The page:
Although the origins of the Ndebele are shrouded in mystery, they have been identified as one of the Nguni people. The Nguni people represent nearly two thirds of South Africa's African population and can be divided into 4 distinct groups:
- • Central Nguni (Zulu-speaking)
- • Southern Nguni (Xhosa-speaking);
- Swazi (from Swaziland and adjacent areas); and
- Ndebele (of Limpopo Province and Mpumalanga).
Ndebele women traditionally adorned themselves with a variety of ornaments, each symbolising their status in society. After marriage dresses became more elaborate.
The Ndebele have always been known for their artistic skill. Apart from its aesthetic appeal, it has a cultural significance that serves to reinforce the distinctive Ndebele identity. The skill of the Ndebele has always resided in their ability to combine exterior sources of stimulation with traditional design concepts taken from their ancestors.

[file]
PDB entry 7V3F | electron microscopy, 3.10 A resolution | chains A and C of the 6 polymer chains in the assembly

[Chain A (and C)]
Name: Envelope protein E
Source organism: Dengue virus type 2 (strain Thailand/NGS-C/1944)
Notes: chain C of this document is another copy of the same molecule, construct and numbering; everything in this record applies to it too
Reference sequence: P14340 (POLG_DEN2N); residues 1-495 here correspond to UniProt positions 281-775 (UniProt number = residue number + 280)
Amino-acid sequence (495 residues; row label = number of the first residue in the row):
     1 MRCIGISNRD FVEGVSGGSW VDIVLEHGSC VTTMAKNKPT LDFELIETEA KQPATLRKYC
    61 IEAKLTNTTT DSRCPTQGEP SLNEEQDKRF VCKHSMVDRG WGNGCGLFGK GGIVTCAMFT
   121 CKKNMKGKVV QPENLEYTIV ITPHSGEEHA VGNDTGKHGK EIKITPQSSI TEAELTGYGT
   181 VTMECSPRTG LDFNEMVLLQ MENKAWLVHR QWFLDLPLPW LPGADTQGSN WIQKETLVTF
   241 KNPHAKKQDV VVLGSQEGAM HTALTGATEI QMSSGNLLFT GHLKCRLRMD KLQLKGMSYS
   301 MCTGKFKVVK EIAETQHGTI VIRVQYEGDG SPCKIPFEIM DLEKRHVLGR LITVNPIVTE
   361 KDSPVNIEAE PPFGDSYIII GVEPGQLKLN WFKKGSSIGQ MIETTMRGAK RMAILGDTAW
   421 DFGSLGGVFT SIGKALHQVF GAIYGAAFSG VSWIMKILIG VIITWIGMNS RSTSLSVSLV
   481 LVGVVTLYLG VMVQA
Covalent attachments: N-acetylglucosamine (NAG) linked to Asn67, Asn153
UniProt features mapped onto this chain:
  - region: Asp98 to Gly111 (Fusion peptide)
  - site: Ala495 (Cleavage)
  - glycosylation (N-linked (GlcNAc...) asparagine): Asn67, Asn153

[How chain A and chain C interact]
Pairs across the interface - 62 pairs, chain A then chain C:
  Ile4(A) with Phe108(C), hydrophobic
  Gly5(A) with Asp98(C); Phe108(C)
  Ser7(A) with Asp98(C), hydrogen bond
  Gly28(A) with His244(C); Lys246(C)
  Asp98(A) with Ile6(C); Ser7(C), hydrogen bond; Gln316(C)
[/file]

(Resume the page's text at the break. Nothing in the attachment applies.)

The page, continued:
Although painting was done freehand, without prior layouts, the art always displayed a linear quality reflective of their environment. Ndebele women were responsible for painting the colourful and intricate patterns on the walls of their houses. This presented the traditionally subordinate wife with an opportunity to express her individuality and self-worth.
The Ndebele are further characterised by their intricate beadwork - a time-consuming craft which requires a deft hand and good eyesight.
In traditional Ndebele society it was believed that illnesses were caused by external forces such as curses or spells that were put on individuals and the power of a traditional healer (Sangoma) was measured by his or her ability to defeat this force.
Cures were effected either by medicines or by the throwing of bones. All Sangoma were mediums, able to contact ancestral spirits. Some present-day Ndebele still adhere to ancestral worship but many have subsequently become Christians and belong to the mainstream Christian churches or to one of the many local African churches.